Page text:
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Dating app users may be more likely to control their weight in unhealthy ways

Use of dating apps may be associated with an increased risk of unhealthy weight control behaviors, including vomiting, laxative use, or diet pill use, a study in the open access Journal of Eating Disorders suggests.

A team of researchers at the Harvard T.H. Chan School of Public Health, USA examined data on 1,726 US adults enrolled in the Harvard Chan Physical Activity study who completed an online survey assessing their dating app use within the past 30 days and their engagement in six unhealthy weight control behaviors (UWBCs) within the past 12 months. 

Dr Alvin Tran, the lead author of the study said: “To our knowledge, our study is one of the first to explore dating app use in association with unhealthy weight control behaviors. When comparing those who do not use dating apps to those who do, we found that dating app users had significantly elevated odds of engaging in the six unhealthy weight control behaviors we investigated: vomiting for weight control, using laxatives for weight control, fasting for weight control, using diet pills, using muscle-building supplements, and using anabolic steroids.”

The authors found that out of the 1,726 adults, 183 women and 209 men used dating apps. Compared to non-users, women who used dating apps had 2.3 to 26.9 times higher odds of engaging in UCWBs, while men who used dating apps had 3.2 to 14.6 times the odds of engaging in UWCBs. 

The most common UWCBs were fasting, vomiting and laxative use. Out of those who reported using dating apps, 44.8% (82) of women and 54.1% (113) of men reported fasting, 22.4% (41) of women and 36.4% (76) of men reported vomiting, and 24% (44) of women and 41.1% (86) of men reported using laxatives for weight control. Other prevalent UWCBs included diet pill use, and use of anabolic steroids or muscle building supplements. 

Dr Tran said: “Consistent with previous research, we also found elevated rates of UWCBs in racial / ethnic minorities, particularly African Americans. We did not, however, find elevated odds of UWCBs based on sexual orientation.”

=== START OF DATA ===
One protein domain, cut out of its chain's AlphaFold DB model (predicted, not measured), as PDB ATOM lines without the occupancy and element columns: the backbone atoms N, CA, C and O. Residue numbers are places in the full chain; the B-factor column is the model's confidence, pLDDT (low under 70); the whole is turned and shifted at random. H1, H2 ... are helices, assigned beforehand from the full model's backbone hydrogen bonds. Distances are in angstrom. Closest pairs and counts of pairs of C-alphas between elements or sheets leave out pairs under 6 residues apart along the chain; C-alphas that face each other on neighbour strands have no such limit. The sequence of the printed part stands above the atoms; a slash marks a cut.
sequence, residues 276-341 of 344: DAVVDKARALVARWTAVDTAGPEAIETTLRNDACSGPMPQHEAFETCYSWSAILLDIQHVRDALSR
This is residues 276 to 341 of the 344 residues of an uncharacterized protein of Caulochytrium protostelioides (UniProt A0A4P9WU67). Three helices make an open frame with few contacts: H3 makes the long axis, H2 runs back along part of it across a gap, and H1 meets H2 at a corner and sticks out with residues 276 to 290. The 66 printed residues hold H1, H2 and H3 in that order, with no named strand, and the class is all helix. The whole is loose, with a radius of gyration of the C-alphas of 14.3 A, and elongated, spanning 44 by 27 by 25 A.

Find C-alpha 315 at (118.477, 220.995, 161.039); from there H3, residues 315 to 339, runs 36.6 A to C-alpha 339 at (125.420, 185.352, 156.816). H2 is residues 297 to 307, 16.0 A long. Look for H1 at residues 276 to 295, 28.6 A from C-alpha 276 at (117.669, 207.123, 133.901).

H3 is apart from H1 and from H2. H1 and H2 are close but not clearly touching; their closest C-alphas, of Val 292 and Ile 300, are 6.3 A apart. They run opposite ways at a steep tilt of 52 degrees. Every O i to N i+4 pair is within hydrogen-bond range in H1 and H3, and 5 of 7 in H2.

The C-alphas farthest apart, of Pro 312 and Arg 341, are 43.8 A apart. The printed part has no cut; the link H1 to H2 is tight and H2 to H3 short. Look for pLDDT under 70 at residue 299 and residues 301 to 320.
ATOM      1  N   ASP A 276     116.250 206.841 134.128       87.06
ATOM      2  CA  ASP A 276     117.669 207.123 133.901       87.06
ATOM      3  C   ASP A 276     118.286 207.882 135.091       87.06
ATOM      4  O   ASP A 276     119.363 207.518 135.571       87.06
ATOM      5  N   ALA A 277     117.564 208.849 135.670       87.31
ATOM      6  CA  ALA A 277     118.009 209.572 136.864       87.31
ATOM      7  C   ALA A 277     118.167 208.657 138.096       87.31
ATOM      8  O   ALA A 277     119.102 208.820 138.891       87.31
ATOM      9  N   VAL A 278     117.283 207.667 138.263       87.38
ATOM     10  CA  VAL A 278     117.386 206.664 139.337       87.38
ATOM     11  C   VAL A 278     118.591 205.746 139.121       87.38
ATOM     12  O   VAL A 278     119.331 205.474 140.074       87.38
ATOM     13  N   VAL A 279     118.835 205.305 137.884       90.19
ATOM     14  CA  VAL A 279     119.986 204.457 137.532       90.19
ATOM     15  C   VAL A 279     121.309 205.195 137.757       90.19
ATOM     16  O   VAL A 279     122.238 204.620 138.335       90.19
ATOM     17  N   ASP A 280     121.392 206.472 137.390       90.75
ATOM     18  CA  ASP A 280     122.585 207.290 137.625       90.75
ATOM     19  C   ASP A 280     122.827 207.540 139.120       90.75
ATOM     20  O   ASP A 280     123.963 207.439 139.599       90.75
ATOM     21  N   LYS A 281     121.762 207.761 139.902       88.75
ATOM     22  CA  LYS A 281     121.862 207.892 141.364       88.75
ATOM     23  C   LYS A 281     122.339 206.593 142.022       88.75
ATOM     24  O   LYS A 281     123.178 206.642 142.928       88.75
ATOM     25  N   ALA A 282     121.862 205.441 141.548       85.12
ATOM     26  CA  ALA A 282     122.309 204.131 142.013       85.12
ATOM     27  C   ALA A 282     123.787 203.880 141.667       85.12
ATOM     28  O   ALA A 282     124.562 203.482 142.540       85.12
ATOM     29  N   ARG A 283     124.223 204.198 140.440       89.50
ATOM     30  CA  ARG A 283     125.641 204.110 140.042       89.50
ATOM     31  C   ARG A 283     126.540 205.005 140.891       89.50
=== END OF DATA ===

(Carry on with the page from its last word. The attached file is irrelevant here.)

The authors caution that the cross-sectional nature of the study does not allow for conclusions about cause and effect or the direction of the observed association between dating app use and UWCBs. 

Dr Tran said: “While we do not know if the people in our study were already engaging in these weight control behaviors before using dating apps, we worry that the use of these image- and appearance-focused services could exacerbate those behaviors. With the tremendous growth in dating app usage in the U.S., and an increasing number of studies linking their use to body image concerns and UWCBs, there is a need to further understand how dating apps influence health behaviors and outcomes.”

-ENDS-

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Notes to editor:

1.    Research article:

Dating app use and unhealthy weight control behaviors among a sample of U.S. adults: a cross-sectional study
Tran et al. Journal of Eating Disorders 2019
DOI: 10.1186/s40337-019-0244-4

The article is available at the journal website.

Please name the journal in any story you write. If you are writing for the web, please link to the article. All articles are available free of charge, according to BMC's open access policy.

2.    Journal of Eating Disorders is the first open access, peer-reviewed journal publishing leading research in the science and clinical practice of eating disorders. It disseminates research that provides answers to the important issues and key challenges in the field of eating disorders and to facilitate translation of evidence into practice.

3.    A pioneer of open access publishing, BMC has an evolving portfolio of high quality peer-reviewed journals including broad interest titles such as BMC Biology and BMC Medicine, specialist journals such as Malaria Journal and Microbiome, and the BMC series. At BMC, research is always in progress. We are committed to continual innovation to better support the needs of our communities, ensuring the integrity of the research we publish, and championing the benefits of open research. BMC is part of Springer Nature, giving us greater opportunities to help authors connect and advance discoveries across the world.